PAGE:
“The paradox is that while relying on informal and idiosyncratic forms of interpersonal exchange, cybernetics spawned a techno-social ontology, reducing human beings to increasingly calculable, controllable and predictable factors within systems” (pg 160, 2016)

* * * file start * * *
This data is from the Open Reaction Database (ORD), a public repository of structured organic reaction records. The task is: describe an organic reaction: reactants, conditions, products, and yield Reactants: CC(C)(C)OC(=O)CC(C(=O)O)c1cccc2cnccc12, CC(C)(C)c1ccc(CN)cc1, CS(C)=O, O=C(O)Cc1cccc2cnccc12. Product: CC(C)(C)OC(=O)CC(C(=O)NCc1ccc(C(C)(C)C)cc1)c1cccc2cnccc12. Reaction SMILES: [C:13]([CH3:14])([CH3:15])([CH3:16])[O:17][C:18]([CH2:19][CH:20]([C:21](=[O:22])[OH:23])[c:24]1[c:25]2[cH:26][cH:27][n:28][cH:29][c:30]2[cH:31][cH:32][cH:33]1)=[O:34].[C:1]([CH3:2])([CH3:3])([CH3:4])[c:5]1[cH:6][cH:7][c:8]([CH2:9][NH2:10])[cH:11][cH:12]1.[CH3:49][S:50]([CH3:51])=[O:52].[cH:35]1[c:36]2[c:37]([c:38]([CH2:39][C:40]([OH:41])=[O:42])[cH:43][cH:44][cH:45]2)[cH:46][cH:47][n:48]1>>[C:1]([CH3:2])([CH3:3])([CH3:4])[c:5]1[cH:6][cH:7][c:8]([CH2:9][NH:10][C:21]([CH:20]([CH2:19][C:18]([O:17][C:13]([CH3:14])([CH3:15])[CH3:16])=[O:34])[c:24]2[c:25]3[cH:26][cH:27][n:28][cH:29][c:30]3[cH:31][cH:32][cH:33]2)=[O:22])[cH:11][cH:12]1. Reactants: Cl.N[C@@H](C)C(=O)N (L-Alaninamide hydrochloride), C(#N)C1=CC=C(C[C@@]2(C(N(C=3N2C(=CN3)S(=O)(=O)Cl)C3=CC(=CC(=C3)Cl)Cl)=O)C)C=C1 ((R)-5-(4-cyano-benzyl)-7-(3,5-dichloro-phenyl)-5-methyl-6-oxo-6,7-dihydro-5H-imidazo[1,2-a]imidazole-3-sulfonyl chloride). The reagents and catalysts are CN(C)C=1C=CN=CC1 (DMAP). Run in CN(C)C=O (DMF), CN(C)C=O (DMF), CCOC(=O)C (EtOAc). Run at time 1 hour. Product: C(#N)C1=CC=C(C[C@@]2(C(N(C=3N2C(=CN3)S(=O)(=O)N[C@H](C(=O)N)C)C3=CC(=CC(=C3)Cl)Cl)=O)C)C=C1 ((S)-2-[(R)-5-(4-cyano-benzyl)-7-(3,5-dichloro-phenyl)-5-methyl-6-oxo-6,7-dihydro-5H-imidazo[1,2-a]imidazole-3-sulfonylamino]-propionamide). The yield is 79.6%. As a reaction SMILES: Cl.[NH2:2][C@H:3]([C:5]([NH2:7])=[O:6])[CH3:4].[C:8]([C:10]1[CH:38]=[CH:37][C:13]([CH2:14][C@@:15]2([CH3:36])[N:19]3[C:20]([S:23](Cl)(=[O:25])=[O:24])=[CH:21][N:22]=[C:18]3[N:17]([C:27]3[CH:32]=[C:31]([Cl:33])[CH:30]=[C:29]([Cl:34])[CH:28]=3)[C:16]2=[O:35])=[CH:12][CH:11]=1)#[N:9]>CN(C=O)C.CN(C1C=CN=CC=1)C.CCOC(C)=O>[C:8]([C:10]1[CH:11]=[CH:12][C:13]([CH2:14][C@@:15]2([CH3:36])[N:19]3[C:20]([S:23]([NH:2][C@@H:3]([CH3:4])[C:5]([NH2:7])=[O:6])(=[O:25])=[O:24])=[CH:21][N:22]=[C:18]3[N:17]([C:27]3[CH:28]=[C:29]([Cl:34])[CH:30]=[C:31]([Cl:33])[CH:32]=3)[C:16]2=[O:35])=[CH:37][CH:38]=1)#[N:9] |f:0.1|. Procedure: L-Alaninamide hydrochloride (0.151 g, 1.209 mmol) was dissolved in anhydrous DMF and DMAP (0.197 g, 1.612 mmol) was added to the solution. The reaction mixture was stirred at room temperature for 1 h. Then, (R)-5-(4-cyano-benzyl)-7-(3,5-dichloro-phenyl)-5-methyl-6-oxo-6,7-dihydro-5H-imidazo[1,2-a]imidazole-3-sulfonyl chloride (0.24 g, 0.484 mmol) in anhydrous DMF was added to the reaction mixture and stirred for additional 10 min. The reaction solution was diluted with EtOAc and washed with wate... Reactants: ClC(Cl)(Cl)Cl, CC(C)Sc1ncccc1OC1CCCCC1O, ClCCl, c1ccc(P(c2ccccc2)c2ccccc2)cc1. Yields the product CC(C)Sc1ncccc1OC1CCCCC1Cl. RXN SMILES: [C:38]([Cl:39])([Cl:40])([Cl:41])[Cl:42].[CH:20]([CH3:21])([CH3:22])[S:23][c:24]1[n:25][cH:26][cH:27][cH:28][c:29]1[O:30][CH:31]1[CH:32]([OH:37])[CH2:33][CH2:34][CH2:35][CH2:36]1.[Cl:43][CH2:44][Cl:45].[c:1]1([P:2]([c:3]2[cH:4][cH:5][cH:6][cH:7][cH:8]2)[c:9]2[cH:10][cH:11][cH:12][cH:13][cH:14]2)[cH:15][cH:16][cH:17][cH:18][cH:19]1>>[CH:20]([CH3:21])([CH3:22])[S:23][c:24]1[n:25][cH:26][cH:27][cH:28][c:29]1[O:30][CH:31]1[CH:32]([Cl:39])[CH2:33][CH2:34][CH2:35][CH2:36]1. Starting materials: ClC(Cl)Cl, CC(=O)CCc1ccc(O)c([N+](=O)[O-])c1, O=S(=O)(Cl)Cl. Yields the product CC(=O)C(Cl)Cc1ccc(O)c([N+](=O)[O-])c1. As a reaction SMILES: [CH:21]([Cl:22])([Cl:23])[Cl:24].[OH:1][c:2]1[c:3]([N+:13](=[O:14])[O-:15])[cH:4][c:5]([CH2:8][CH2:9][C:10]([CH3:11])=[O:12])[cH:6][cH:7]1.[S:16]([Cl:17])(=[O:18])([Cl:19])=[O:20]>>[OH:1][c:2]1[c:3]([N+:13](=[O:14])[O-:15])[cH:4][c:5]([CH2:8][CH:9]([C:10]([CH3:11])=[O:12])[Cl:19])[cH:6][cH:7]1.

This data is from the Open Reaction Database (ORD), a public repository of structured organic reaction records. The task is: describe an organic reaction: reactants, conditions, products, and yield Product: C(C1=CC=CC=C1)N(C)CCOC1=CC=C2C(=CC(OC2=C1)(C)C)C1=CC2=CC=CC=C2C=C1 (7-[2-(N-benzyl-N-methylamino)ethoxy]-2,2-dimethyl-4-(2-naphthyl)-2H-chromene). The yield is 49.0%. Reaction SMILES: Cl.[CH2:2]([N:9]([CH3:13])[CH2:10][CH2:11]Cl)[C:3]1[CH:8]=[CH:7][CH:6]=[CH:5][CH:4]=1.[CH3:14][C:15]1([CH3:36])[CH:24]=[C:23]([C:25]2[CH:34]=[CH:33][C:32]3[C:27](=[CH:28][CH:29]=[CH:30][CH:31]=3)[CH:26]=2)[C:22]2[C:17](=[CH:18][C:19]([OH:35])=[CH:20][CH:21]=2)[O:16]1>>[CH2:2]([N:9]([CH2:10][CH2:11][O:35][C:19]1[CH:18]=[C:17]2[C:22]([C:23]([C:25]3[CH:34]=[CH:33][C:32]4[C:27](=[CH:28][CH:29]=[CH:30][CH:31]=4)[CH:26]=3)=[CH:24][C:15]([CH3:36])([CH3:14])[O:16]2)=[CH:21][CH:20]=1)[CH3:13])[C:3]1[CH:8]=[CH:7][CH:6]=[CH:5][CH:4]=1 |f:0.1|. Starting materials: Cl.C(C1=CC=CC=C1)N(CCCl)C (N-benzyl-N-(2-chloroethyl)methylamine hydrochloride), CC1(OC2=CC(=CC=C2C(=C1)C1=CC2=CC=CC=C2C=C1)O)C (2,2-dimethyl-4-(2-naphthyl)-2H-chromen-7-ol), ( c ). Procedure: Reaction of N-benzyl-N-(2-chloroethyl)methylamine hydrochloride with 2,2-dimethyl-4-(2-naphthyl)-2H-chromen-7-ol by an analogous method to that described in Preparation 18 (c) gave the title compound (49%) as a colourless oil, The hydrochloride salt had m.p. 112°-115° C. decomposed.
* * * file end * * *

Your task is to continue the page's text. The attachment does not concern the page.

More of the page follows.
Olma occasionally describes conditions in the past century where serendipity was openly facilitated and creative innovation demonstrated radical political values. Universities – such as the well cited Black Mountain college (whose students included John Cage & Buckminster Fuller) – and co-working spaces originally provided much potential for chance encounters at little or no cost, and even the invention of cybernetics involved a degree of spontaneity. The hippy counter-culture movement and the communalists of the late 1960s were making a radical attempt to form an alternative social transformation and organise flexible communes and temporary networks. If you go back to this starting point it is easier to grasp how the premise of Silicon Valley originated from a radical politics of innovation. Buckminster Fuller, Stuart Brand and even Steve Jobs were designing and building alternative visions of the world which are now perpetually carried in the pockets of over 160 million people. These were creatives, designers, hackers and hippies who built their own vision of reality and successfully sold it to the western world. It is little wonder then that even after half a century creatives still believe in the emancipatory potential for technological design to engineer large-scale social change. This attitude resides in young creatives like a hangover, with many believing the most important part of any project is the ability to harness the power of the network and ‘scale up’ or utilize the latest technologies (e.g. IoT blockchain, A.I) in order to ‘build a better world’.